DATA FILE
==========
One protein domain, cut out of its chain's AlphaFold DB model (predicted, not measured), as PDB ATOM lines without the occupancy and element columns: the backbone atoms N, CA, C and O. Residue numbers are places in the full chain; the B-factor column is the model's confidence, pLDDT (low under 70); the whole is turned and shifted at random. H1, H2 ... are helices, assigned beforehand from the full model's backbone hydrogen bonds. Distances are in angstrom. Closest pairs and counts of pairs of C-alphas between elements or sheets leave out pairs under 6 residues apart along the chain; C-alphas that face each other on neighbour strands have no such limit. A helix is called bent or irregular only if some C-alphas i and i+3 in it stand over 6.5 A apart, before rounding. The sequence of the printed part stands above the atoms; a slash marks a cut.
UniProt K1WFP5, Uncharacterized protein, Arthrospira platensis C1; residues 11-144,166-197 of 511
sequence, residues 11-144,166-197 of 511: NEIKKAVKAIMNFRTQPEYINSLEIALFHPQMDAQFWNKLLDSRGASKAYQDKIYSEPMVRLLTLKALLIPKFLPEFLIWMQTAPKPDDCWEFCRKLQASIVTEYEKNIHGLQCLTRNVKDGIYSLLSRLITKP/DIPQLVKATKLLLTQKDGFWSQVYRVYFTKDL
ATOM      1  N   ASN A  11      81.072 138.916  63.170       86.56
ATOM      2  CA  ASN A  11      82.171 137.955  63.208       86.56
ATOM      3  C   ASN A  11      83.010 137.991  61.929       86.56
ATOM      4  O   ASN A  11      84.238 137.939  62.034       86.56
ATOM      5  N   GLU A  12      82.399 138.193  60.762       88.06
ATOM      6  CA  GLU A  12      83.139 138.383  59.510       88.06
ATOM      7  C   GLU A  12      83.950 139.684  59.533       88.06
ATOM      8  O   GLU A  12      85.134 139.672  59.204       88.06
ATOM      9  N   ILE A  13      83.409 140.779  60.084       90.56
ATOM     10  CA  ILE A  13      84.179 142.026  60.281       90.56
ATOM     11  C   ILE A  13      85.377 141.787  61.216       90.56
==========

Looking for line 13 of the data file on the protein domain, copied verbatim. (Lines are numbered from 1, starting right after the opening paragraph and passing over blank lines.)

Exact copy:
ATOM     11  C   ILE A  13      85.377 141.787  61.216       90.56